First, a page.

Like when I started Heather back on YouTube on another venture that I had, people that watched like my first 20 videos were like Kweijo, you look so scary and you never blink. And you know, the reason I never blinked was because I had so many takes, because I, just, like you said, I kept fumbling over my words and the edits were so harsh and I never blinked because I was absolutely petrified. So I'm going to rewind to when I first met you back at the mastermind and something you had said, which was that we just all need to shift the way we approach verbal communication to our audiences, and then I'm going to tie that into. You just told us that at the end of a speech, if somebody says, well, that was interesting, then you have absolutely failed on your mission speaking.

Speaker 2:

OK, I wouldn't say absolutely failed, all right well please share a little more, because I know everything you told me before was super powerful and I want to just be super selfish and have you coached me through some things, but first share a little more about that. We'll get right back to the show in a moment. Hey, there, it's Kweijo here, and it should not be hard to find someone who's actually good and can get results with Facebook ads for you, who communicates with you regularly and who also knows online business and someone who understands funnels and how to fix them. And, humbly speaking, that would be me, after having managed Facebook ads over the past several years and also coached inside of a mastermind, established online course creators and online membership owners and online coaches in the areas of marketing and sales and systems, team dynamics and, of course, facebook ads. And when I say established online course creators, I'm talking on the lower end $200,000 in gross annual revenue and on the upper end, about $1.2 million in gross annual revenue.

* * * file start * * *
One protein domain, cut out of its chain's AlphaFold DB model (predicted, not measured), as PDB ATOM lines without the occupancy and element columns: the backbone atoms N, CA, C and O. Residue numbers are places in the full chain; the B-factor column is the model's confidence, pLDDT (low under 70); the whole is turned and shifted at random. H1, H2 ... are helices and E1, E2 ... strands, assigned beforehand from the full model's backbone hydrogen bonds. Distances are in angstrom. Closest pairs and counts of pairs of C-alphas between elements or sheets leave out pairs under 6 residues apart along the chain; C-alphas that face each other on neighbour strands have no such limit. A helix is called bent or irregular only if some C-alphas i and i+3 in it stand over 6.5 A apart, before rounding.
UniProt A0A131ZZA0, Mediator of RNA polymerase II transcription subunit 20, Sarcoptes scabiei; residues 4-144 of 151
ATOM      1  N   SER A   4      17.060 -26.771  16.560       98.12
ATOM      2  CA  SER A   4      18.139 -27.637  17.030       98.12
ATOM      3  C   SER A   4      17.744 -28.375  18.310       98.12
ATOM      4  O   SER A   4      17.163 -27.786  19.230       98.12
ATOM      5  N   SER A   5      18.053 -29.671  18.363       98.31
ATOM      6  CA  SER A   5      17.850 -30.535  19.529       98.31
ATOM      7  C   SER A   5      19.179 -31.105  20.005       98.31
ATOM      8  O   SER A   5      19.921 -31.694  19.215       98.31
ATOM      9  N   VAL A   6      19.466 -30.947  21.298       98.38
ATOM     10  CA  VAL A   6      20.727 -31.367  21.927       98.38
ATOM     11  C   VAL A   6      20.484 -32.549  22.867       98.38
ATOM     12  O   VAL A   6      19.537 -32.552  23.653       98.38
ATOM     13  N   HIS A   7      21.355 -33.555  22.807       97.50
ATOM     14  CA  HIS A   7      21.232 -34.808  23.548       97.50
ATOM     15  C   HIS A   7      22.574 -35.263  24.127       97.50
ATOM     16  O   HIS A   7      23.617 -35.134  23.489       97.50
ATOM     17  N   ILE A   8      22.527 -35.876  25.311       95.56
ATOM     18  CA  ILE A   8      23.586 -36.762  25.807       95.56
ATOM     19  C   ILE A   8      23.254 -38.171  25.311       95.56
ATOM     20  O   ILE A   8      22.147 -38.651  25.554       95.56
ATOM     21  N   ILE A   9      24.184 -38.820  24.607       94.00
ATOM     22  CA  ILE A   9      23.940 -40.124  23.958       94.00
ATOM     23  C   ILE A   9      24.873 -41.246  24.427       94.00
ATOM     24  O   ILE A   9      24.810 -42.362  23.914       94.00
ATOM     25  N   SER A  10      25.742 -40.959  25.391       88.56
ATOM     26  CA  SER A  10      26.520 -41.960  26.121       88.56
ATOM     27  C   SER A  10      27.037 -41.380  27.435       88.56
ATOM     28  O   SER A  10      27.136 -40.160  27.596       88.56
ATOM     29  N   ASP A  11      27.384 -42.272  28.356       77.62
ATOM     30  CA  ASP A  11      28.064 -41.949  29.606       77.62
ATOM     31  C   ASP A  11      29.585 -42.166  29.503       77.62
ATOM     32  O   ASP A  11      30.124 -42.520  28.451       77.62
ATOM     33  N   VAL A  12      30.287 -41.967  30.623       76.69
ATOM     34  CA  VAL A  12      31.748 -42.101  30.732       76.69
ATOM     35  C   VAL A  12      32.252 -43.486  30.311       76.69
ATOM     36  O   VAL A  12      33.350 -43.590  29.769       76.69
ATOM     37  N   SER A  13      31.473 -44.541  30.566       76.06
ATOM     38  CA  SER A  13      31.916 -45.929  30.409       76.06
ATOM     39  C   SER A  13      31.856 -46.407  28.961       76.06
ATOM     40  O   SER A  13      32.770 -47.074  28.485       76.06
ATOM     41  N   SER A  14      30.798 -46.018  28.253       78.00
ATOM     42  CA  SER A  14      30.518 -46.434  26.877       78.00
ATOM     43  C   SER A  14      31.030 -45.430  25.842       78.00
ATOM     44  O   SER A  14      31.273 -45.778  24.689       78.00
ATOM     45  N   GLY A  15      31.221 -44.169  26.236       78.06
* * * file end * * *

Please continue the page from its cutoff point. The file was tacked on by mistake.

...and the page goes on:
Speaker 2:

So if you are not ready to have someone like me manage your ads, you can still book an hour or an hour and a half session with me to troubleshoot your current Facebook ads, set up or even troubleshoot your leads or sales funnel and get it working even better for your business. Head over to Quajocom that's Q-U-A-Y-J-Ocom, and you can book a strategy funnel fix call with me. Or, if you're ready to explore having me manage your ads, you can apply there. There's a form, fill that out. We'll hop on the call and see how ads management can benefit your business. Again, that's Quajocom, q-u-a-y-j-ocom. Thanks for listening, thanks for heading over to check me out, and now back to the episode.

Speaker 1:

So one of the things that all experts struggle with. This is like a common knowledge across the board. I cannot remember the psychologist who came up with this term, but there's something called the curse of knowledge and we all all struggle with it. Okay, so essentially what this is is when we learn something new. I'm going to get into brain science here and I'm not going to make it super techie, so forgive me for oversimplifying if you're a geek like me who really loves these things, but we're going to use totally pedestrian language here. So in our brains, when we learn a new skill, our brains are firing off these different connection pathways for how to remember how to do that skill. So let's say, for example, we all remember when we all learned how to drive.